1998; Haugen et al, 2005).
The insertion positions of group I introns in nuclear
SSU-rRNA gene were standardized by using 16S rDNA
nucleotide sequence of Escherichia coli (Accession
number J01695) as reference. Group I introns with the
same insertion positions are suggested to have evolved by
vertical transmission, along with the occasional loss and
horizontal transfer (Nikoh and Fukatsu, 2001; Feau et al.,
2007). In vertical transfer, the phylogenetic relationship
of introns inserted at the same position is expected to be
significantly congruent with the phylogeny of their hosts
(Nikoh and Fukatsu, 2001). When the phylogeny of group
I introns differ significantly from the host genomes, it is
Botanical Studies, Vol. 50, 2009
a strong evidence of horizontal transfer (Goddard and
Burt, 1999; Holst-Jensen et al., 1999; Simon et al., 2005).
The presence of group I introns in rRNA in some fungal
species is useful in developing molecular markers for PCR
amplification to separate them from other species which
had no introns (Neuveglise et al., 1997; Chen et al., 1998).
In a preliminary survey, length polymorphisms
were observed in the small subunit ribosomal RNA
(SSU-rRNA) genes of several Phaeosphaeria species
(Anamorph: Stagonospora). The SSU-rRNA gene
sequence of P. avenaria f. sp. avenaria (Paa) AFTOL-ID
280 isolate containing an intron was deposited previously
(Accession number AY544725). Characteristics of these
length polymorphisms in SSU-rRNA of three cereal
and one grass Phaeosphaeria species were studied here.
This is the first report of a new group I intron inserted at
position nt1533 corresponding to the Escherichia coli 16S
rDNA found in P. avenaria f. sp. triticea (Pat2) pathogens
isolated from foxtail barley (Hordeum jubatum L.).
PCR amplification and sequencing
Procedures for fungal culture in a liquid medium and
for genomic DNA (gDNA) isolation were described
previously (Ueng et al., 1992). The gDNA was purified
by CsCl gradient ultracentrifugation. The primer
(TCCGCAGGTGCACCTACGGA) designed from the
rDNA sequence (nt10138-nt10120 / nt8368-nt8387) of
Saccharomyces cerevisiae (Accession number Z73326)
were used for amplifying partial SSU fragments in strains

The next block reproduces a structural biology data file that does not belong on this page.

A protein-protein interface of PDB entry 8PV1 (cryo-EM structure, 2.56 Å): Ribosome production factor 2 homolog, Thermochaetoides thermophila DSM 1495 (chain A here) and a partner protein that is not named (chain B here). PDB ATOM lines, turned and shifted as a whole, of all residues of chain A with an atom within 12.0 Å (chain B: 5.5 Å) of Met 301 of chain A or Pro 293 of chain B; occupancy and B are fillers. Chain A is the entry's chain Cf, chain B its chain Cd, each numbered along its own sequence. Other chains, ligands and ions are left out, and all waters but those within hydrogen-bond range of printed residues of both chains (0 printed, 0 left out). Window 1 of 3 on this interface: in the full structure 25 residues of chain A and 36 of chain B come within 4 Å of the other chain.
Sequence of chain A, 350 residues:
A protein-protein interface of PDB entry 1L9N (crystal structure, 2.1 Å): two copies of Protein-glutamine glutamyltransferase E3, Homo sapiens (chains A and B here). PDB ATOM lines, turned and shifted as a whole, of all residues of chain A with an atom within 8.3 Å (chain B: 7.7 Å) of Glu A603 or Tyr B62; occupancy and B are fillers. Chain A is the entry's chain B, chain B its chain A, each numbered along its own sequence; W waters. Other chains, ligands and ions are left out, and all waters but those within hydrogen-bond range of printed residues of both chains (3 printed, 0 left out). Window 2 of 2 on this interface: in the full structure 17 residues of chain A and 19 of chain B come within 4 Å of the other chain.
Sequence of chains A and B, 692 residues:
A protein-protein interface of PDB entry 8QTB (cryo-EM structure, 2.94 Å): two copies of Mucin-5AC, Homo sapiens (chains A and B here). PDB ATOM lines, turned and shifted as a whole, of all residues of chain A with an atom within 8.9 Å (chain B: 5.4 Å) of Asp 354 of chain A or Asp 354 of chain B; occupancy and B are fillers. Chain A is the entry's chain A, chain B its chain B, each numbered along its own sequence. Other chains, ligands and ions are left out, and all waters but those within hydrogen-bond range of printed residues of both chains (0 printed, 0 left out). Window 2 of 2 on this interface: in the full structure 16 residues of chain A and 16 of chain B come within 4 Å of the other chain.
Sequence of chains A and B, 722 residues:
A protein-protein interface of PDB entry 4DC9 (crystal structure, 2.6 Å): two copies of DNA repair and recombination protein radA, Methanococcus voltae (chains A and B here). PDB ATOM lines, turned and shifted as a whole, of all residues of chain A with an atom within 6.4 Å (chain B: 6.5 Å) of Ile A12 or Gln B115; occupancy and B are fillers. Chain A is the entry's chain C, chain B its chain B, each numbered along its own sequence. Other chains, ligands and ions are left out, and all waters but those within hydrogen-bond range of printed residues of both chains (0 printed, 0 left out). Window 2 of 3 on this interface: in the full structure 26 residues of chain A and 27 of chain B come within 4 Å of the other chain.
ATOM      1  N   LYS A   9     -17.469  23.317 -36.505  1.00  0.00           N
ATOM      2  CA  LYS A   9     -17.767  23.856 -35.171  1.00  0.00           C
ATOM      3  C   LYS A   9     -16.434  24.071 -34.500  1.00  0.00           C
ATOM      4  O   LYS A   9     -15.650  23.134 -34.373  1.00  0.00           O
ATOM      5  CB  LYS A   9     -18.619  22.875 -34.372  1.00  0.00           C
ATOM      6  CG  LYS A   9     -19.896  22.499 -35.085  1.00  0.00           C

of Phaeosphaeria. Phaeosphaeria species including 5
wheat-biotype P. nodorum (PN-w), 6 barley-biotype P.
nodorum (PN-b), 10 P. avenaria f. sp. avenaria (Paa), 5
homothallic P. avenaria f. sp. triticea (P. a. f. sp. triticea,
Pat1), 2 heterothallic P. a. f. sp. triticea from foxtail barley
(Pat2), 1 P. a. f. sp. triticea from the state of Washington
(Pat3), 2 Phaeosphaeria sp. from Polish rye (P-rye)
(Reszka et al., 2006) and 1 from dallis grass (Paspalum
dilatatum Poir.) (P-dg) were used (Table 1). For examining
intron insertion in the large subunit ribosomal RNA
(LSU-rRNA) genes of those Phaeosphaeria species,
amplifications. PCR amplification was performed in 50 £gl
reaction mixtures containing reaction buffer (50 mM KCl,
10 mM Tris-HCl, pH 9.0 at 25¢XC, 0.1 % Triton X-100), 1.5
mM MgCl
, 0.2 mM dNTPs, 1.5 £gM of each primer, 80 ng
gDNA, and 1.0 unit of Ta q DNA polymerase (Promega,
Madison, WI). Reaction parameters were: denaturation (94
¢XC, 3 min) followed by 40 cycles of 94¢XC (20 s), 55¢XC (30
s), and 72¢XC (1 min), and a final incubation step at 72¢XC
(10 min). Isolation and direct sequencing of PCR products
were conducted as described previously (Ueng et al.,
Intron splicing in SSU rRNA
To determine the intron splicing in rRNA, the total RNA
digested with DNase I was used. Both gDNA and total
RNA were isolated from Phaeosphaeria cultures grown
in YMS (0.5% malt extract, 0.5% yeast extract and 2.0%
sucrose) liquid medium with shaking at 125 rpm for 7-14